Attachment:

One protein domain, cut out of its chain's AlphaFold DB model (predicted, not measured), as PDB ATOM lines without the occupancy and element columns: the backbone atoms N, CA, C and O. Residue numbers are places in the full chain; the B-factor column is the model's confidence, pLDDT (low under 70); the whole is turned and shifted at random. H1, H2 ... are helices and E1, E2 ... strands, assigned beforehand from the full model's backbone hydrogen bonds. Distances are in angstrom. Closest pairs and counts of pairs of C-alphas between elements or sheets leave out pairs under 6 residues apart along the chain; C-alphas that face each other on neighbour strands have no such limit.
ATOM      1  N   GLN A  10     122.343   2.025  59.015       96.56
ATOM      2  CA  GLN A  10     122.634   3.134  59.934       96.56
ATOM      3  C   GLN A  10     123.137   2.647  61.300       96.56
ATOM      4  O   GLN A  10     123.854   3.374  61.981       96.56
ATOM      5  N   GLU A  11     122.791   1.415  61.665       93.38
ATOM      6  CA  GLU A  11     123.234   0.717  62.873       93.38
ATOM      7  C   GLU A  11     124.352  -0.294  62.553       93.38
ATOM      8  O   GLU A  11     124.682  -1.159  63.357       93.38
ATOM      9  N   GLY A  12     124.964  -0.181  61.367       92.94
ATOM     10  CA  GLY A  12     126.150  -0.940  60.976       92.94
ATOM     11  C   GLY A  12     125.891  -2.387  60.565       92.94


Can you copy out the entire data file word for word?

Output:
One protein domain, cut out of its chain's AlphaFold DB model (predicted, not measured), as PDB ATOM lines without the occupancy and element columns: the backbone atoms N, CA, C and O. Residue numbers are places in the full chain; the B-factor column is the model's confidence, pLDDT (low under 70); the whole is turned and shifted at random. H1, H2 ... are helices and E1, E2 ... strands, assigned beforehand from the full model's backbone hydrogen bonds. Distances are in angstrom. Closest pairs and counts of pairs of C-alphas between elements or sheets leave out pairs under 6 residues apart along the chain; C-alphas that face each other on neighbour strands have no such limit.
ATOM      1  N   GLN A  10     122.343   2.025  59.015       96.56
ATOM      2  CA  GLN A  10     122.634   3.134  59.934       96.56
ATOM      3  C   GLN A  10     123.137   2.647  61.300       96.56
ATOM      4  O   GLN A  10     123.854   3.374  61.981       96.56
ATOM      5  N   GLU A  11     122.791   1.415  61.665       93.38
ATOM      6  CA  GLU A  11     123.234   0.717  62.873       93.38
ATOM      7  C   GLU A  11     124.352  -0.294  62.553       93.38
ATOM      8  O   GLU A  11     124.682  -1.159  63.357       93.38
ATOM      9  N   GLY A  12     124.964  -0.181  61.367       92.94
ATOM     10  CA  GLY A  12     126.150  -0.940  60.976       92.94
ATOM     11  C   GLY A  12     125.891  -2.387  60.565       92.94